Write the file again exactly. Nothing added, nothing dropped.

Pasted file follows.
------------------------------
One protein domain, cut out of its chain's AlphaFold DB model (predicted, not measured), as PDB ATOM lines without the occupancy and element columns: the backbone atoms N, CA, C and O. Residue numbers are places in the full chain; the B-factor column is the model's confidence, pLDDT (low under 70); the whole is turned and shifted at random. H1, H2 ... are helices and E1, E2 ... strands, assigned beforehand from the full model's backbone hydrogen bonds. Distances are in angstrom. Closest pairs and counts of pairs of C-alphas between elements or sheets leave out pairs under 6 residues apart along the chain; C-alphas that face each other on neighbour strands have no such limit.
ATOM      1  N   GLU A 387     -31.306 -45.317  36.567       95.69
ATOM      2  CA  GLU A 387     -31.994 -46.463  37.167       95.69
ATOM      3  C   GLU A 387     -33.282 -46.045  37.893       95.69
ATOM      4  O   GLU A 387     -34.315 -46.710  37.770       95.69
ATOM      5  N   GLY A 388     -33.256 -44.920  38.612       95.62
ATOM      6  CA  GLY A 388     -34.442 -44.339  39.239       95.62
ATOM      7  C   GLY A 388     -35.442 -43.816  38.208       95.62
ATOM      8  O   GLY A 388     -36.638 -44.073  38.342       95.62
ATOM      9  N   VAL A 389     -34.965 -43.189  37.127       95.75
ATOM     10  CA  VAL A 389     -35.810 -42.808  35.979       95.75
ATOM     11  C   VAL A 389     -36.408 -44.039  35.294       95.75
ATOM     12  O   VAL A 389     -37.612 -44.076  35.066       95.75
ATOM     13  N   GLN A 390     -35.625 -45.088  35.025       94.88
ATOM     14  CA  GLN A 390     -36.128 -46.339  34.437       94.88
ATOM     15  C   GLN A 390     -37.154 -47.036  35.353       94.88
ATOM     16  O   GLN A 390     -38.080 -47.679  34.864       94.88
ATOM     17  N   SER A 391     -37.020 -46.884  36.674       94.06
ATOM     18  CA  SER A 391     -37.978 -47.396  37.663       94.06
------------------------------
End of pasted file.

One protein domain, cut out of its chain's AlphaFold DB model (predicted, not measured), as PDB ATOM lines without the occupancy and element columns: the backbone atoms N, CA, C and O. Residue numbers are places in the full chain; the B-factor column is the model's confidence, pLDDT (low under 70); the whole is turned and shifted at random. H1, H2 ... are helices and E1, E2 ... strands, assigned beforehand from the full model's backbone hydrogen bonds. Distances are in angstrom. Closest pairs and counts of pairs of C-alphas between elements or sheets leave out pairs under 6 residues apart along the chain; C-alphas that face each other on neighbour strands have no such limit.
ATOM      1  N   GLU A 387     -31.306 -45.317  36.567       95.69
ATOM      2  CA  GLU A 387     -31.994 -46.463  37.167       95.69
ATOM      3  C   GLU A 387     -33.282 -46.045  37.893       95.69
ATOM      4  O   GLU A 387     -34.315 -46.710  37.770       95.69
ATOM      5  N   GLY A 388     -33.256 -44.920  38.612       95.62
ATOM      6  CA  GLY A 388     -34.442 -44.339  39.239       95.62
ATOM      7  C   GLY A 388     -35.442 -43.816  38.208       95.62
ATOM      8  O   GLY A 388     -36.638 -44.073  38.342       95.62
ATOM      9  N   VAL A 389     -34.965 -43.189  37.127       95.75
ATOM     10  CA  VAL A 389     -35.810 -42.808  35.979       95.75
ATOM     11  C   VAL A 389     -36.408 -44.039  35.294       95.75
ATOM     12  O   VAL A 389     -37.612 -44.076  35.066       95.75
ATOM     13  N   GLN A 390     -35.625 -45.088  35.025       94.88
ATOM     14  CA  GLN A 390     -36.128 -46.339  34.437       94.88
ATOM     15  C   GLN A 390     -37.154 -47.036  35.353       94.88
ATOM     16  O   GLN A 390     -38.080 -47.679  34.864       94.88
ATOM     17  N   SER A 391     -37.020 -46.884  36.674       94.06
ATOM     18  CA  SER A 391     -37.978 -47.396  37.663       94.06